While a good translation certainly makes the language easier to relate to, excellent study notes go along way toward doing this as well — and textbook makers have known this for years. This is way many famous works of classical literature and poetry are often sold with marginal notes to aid the reader in bridging the gap between here-and-now vs. there-and-then. This is ever more important with the Bible, whose youngest text is nearly 2,000 years old, and written within and to a culture that would be foreign to most modern Westerners.

    I could go on, but I hope you see my point… While I agree with you that there is a lot to be concerned about when it comes to how digital texts are changing the way we interact with the text and maybe even the way our brains are actually wired, there are some positives, too.

    In case it was’t clear: I work for creator of digital Bibles, Logos Bible Software. These views are my own and do not necessarily reflect the opinions of my employer, coworkers, or peers.

    Regards,

    Rich
    http://twitter.com/richtatum

    • Hi Rich,

      Appreciated your thought provoking comments – thank you. Your point is well made – digital texts, online study notes and such have expanded our interaction and engagement with the text in many positive ways. I’d add to what you’re saying by noting that digital study Bibles provide us with the added advantage of ease and speed of access, storage (volumes of information in the palms of our hands!), and mobility (anywhere at any time).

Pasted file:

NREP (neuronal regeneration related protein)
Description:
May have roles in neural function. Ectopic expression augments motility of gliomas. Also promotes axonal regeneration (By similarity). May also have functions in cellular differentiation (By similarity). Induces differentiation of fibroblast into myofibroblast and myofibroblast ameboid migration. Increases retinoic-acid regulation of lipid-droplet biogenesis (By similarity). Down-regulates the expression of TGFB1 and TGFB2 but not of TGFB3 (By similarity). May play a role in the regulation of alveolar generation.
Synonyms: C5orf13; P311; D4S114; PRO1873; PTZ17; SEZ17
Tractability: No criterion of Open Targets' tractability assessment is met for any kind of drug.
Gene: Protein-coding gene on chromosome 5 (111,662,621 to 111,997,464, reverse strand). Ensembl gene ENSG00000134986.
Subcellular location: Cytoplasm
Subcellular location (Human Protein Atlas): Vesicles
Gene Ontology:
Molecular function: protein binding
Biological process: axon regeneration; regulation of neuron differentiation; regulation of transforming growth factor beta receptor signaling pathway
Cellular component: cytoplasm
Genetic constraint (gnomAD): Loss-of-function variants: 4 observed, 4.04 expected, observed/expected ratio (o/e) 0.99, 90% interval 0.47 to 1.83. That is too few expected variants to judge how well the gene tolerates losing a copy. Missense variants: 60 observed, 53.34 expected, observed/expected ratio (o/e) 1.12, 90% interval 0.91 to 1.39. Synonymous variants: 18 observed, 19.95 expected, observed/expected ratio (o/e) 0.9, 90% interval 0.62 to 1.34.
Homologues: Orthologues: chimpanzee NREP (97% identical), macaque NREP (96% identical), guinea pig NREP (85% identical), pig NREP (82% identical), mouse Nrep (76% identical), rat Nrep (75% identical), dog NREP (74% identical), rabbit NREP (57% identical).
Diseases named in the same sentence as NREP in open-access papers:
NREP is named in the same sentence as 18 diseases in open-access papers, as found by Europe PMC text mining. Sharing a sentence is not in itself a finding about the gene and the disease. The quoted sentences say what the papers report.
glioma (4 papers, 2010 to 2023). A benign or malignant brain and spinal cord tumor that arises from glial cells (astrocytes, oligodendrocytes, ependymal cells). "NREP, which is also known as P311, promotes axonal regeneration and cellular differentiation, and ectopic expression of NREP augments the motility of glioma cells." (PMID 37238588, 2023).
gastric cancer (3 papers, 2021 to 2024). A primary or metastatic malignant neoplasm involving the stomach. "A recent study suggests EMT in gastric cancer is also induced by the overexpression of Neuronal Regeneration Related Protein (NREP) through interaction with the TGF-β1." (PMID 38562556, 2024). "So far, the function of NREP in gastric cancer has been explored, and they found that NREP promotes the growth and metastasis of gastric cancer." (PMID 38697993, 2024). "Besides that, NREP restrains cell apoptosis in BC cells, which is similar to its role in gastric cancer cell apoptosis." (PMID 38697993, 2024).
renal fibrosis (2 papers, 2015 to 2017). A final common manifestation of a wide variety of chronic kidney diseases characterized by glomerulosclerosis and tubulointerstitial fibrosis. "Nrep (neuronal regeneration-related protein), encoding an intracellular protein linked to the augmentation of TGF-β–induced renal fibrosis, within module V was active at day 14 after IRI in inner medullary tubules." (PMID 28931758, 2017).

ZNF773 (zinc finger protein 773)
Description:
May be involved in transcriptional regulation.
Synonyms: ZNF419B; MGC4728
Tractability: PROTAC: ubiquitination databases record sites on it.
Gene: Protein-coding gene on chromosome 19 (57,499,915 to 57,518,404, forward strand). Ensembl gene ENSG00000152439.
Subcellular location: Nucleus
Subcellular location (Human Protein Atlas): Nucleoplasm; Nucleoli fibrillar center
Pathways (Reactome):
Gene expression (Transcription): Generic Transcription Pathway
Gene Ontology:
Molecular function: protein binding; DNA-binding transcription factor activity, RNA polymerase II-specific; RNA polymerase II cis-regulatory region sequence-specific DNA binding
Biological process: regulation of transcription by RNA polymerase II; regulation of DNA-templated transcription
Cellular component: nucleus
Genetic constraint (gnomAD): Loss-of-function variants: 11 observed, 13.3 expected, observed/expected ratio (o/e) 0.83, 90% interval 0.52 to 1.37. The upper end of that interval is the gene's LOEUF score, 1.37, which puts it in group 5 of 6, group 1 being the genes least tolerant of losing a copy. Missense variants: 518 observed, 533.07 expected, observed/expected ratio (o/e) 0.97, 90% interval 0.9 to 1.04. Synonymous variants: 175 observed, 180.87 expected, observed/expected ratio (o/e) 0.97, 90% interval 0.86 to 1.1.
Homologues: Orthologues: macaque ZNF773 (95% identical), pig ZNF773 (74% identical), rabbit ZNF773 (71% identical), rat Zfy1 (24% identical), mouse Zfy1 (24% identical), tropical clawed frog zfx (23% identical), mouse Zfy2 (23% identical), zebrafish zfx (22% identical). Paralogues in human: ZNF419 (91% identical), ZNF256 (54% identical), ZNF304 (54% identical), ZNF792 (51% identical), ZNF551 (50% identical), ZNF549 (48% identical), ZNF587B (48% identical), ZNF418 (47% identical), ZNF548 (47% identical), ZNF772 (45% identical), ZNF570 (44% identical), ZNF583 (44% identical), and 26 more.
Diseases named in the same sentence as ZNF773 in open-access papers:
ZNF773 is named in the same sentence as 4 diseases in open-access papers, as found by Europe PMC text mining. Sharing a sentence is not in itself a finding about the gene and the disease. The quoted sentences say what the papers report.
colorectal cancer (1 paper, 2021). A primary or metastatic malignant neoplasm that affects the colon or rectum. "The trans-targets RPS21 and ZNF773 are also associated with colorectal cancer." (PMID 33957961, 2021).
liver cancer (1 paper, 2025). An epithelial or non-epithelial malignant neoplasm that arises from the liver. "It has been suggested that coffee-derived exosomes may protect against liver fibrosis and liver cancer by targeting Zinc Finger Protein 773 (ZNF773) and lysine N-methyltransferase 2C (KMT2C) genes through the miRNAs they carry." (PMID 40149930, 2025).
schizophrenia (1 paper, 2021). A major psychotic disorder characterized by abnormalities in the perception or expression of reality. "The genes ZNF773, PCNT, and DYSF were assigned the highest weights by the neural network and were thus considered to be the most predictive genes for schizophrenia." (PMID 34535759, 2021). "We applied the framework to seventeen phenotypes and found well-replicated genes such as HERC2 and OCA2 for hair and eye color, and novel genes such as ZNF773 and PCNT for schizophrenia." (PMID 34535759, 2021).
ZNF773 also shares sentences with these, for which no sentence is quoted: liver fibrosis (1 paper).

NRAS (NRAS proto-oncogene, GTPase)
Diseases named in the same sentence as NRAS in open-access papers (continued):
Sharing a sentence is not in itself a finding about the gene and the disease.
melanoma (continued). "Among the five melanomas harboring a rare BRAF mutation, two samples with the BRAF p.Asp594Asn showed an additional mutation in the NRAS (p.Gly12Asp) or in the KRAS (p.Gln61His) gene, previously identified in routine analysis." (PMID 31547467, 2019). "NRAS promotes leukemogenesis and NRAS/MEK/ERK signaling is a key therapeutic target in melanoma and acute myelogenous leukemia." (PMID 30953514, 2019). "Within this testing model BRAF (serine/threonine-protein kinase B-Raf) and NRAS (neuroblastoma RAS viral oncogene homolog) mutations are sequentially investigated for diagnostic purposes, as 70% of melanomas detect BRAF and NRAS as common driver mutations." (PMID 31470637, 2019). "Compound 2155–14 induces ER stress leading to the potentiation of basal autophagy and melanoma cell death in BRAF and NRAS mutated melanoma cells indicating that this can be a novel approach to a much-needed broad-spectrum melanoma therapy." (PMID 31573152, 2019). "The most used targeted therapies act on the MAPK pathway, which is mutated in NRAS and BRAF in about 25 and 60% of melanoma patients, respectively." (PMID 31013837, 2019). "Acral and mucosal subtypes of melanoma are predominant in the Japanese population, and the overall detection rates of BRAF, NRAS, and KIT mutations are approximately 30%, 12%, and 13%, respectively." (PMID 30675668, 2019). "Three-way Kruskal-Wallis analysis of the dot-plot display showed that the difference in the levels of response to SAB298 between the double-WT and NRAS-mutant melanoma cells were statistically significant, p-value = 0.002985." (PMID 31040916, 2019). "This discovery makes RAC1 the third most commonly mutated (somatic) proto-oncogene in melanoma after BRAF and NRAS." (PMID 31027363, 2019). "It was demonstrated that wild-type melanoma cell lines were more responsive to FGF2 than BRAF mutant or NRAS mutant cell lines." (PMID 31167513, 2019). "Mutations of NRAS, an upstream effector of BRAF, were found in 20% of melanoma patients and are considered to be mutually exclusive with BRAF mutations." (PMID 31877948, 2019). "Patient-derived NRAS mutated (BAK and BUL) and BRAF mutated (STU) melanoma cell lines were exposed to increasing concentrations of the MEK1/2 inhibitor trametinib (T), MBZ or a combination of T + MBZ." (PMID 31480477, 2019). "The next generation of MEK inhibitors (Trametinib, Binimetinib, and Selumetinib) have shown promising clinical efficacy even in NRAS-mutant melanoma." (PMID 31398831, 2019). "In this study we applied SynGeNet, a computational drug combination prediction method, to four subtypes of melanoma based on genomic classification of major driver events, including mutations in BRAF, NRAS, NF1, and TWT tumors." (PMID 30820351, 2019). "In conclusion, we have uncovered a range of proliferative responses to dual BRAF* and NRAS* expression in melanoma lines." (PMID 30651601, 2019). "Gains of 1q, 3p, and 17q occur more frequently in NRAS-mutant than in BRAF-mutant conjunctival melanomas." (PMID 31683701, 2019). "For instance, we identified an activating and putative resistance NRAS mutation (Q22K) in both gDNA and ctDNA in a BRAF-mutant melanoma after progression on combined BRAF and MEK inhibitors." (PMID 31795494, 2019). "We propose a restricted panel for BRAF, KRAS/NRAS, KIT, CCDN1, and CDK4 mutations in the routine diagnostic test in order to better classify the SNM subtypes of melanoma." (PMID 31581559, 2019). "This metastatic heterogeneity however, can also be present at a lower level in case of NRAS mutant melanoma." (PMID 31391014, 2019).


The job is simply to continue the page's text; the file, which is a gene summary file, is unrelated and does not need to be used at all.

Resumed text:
Blessings on your ministry!

      Warmly in Jesus,

      Lawson.

  6. Thanks for this piece and to friend who linked it to the SE site. As the owner of over 3000 books I can attest to the fact that I love them, but I also readily (and somewhat regretfully!) admit to the fact that I read this article “on-line” and I am now commenting “on-line” and that is a feature that a static book does not have.

    Please contact me steve_baughman@sil.org if you would like to discuss how we are using digital means to promote Scripture Use and Scripture Engagement in Eurasia.

  7. Why ‘somewhat regretfully’, Steve? Good use of any medium does not need any sense of apology 🙂

  8. Please see ETHNOLOGUE, SIL/WBT for facts and figures regarding the number of languages (each with their own gramar, alfabet etc) who stil have not heard, read or known of The Word of God, the Bible, in the language that they understand. There’s still a long way to go, brother. God Bless You – real good in the going and serving.

  9. Great insights Lawson. This is a powerful shift in Bible interaction and one we’ll need to keep a close eye on. So many possible positive and negative changes! I’ll need to seriously consider how we might explore this a bit in the 2014 application of the Christian Life Survey to students at Christian colleges. We’re almost done with the large report on the students’ scripture engagement from this year’s administration. I expect it to be out at the web site (http://tucse.taylor.edu/research) in a few weeks–certainly before Christmas. There are several other summaries and four-minute videos on results there to look at already if you’re interested! We did not ask the 4000 plus students in the 2013 research how they accessed the scripture but we will in 2014!

    • Dr. Lawson,
      Thanks for this helpful summary of changes. I’m currently working on a PhD at Durham University to study this very trend.

      Dr. Bird,
      I spoke at a Taylor chapel a few years ago, and I’d love to see your 2014 data when it’s published. American Bible society’s data is great, but I’d love to see how a US Christian campus looks in regards to digita/print Bible engagement.